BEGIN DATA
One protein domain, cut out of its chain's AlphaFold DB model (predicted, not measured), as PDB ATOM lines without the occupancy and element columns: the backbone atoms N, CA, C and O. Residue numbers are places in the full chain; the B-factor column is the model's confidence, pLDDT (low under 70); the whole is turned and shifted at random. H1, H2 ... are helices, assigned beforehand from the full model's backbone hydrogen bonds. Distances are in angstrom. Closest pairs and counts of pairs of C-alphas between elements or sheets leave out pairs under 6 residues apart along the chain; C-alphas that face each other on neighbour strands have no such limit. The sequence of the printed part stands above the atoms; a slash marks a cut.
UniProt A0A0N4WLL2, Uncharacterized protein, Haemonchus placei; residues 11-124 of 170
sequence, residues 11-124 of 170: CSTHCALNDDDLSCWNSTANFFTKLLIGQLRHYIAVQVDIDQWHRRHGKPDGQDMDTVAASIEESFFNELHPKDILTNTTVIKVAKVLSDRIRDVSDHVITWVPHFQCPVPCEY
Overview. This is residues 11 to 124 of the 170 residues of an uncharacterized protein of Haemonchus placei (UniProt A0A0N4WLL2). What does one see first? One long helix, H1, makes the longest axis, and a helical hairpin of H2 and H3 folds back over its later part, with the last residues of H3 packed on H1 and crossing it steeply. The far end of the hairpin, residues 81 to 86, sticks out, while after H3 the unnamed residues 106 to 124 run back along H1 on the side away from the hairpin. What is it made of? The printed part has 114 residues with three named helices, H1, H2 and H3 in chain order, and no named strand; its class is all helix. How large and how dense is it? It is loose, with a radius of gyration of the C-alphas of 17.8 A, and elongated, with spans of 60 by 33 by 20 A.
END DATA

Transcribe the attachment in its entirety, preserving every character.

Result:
One protein domain, cut out of its chain's AlphaFold DB model (predicted, not measured), as PDB ATOM lines without the occupancy and element columns: the backbone atoms N, CA, C and O. Residue numbers are places in the full chain; the B-factor column is the model's confidence, pLDDT (low under 70); the whole is turned and shifted at random. H1, H2 ... are helices, assigned beforehand from the full model's backbone hydrogen bonds. Distances are in angstrom. Closest pairs and counts of pairs of C-alphas between elements or sheets leave out pairs under 6 residues apart along the chain; C-alphas that face each other on neighbour strands have no such limit. The sequence of the printed part stands above the atoms; a slash marks a cut.
UniProt A0A0N4WLL2, Uncharacterized protein, Haemonchus placei; residues 11-124 of 170
sequence, residues 11-124 of 170: CSTHCALNDDDLSCWNSTANFFTKLLIGQLRHYIAVQVDIDQWHRRHGKPDGQDMDTVAASIEESFFNELHPKDILTNTTVIKVAKVLSDRIRDVSDHVITWVPHFQCPVPCEY
Overview. This is residues 11 to 124 of the 170 residues of an uncharacterized protein of Haemonchus placei (UniProt A0A0N4WLL2). What does one see first? One long helix, H1, makes the longest axis, and a helical hairpin of H2 and H3 folds back over its later part, with the last residues of H3 packed on H1 and crossing it steeply. The far end of the hairpin, residues 81 to 86, sticks out, while after H3 the unnamed residues 106 to 124 run back along H1 on the side away from the hairpin. What is it made of? The printed part has 114 residues with three named helices, H1, H2 and H3 in chain order, and no named strand; its class is all helix. How large and how dense is it? It is loose, with a radius of gyration of the C-alphas of 17.8 A, and elongated, with spans of 60 by 33 by 20 A.